Puppets in Paradise is a presentation of Sandglass Theater, a non-profit theatre company located in Putney, Vermont that specializes in the art of puppet theatre and performance art.  For more information on Sandglass Theater you can email them at info@sandglasstheater.org or check out their website at www.sandglasstheater.org.

For more photos from this weekend's event, read on...

Friday, September 9, 2011

The Color of Inspiration

Every once in awhile you run into gardeners who are truly inspiring.  This was the case recently when I visited a garden in Pennsylvania that, for the past 48 years, has been lovingly nurtured and maintained by Merle and Beulah Cordell, a couple in their eighties who, by comparison, make me feel like a lazy slug.

Tuesday, September 6, 2011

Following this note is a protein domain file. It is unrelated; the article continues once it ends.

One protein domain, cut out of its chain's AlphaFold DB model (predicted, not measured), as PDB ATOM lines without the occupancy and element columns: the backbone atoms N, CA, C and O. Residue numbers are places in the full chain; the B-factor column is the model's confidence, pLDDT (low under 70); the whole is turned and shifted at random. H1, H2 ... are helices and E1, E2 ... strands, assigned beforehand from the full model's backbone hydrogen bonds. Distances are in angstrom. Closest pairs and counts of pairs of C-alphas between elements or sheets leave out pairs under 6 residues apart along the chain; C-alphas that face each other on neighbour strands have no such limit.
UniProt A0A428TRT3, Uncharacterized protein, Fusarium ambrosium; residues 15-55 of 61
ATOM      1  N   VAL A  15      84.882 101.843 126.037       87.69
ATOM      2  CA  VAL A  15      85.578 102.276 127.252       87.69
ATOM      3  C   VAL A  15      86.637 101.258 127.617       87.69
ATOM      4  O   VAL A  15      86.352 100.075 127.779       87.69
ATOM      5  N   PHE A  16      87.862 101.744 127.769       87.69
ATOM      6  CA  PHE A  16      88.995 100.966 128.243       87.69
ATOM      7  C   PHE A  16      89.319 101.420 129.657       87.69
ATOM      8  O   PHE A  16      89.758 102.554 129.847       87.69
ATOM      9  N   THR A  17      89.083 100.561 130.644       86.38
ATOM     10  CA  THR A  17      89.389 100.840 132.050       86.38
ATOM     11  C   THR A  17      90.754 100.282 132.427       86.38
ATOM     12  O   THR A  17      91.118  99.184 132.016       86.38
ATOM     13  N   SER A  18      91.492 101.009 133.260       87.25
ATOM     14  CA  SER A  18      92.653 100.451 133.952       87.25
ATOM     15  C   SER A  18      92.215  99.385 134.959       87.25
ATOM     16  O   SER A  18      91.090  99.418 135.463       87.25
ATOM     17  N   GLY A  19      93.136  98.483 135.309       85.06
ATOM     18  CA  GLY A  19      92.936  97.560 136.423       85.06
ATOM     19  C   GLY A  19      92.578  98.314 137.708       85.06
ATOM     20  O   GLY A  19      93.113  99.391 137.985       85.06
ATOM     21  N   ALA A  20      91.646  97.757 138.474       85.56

Giving It All Back

C.D. Friedrich (1774-1840)

Gardens are so ephemeral.  And you can go ahead and call me a pessimist or a glass-half-empty kind of guy but every time I see a beautiful garden, there is one nagging question that always pops into my head:  What will happen to that garden when the gardener is gone?  Considering all the hard work that goes into making a good garden, wouldn't it be nice to think that if some fate would separate the gardener from the garden, a supremely confident, yet beneficent, garden avenger (yes, maybe even wearing a mask, a cape and a pleasant smile) would swoop in and rescue the whole thing from the clutches of Mother Nature who, as we all know, is obsessed with the entire notion of ecological balance and likes nothing more than to give everything an equal shot at life, including things like weeds, pests, deadly viruses, and even telemarketers?  But this almost never happens. Few gardens outlive their creators for very long. This became especially clear to me last week when I visited family in Pennsylvania.

Saturday, September 3, 2011

Puppets in Paradise

Next weekend marks one of the most entertaining weekends of the summer for both adults and children.  If you like beautiful gardens, creative theatre arts and delicious food then this event is for you!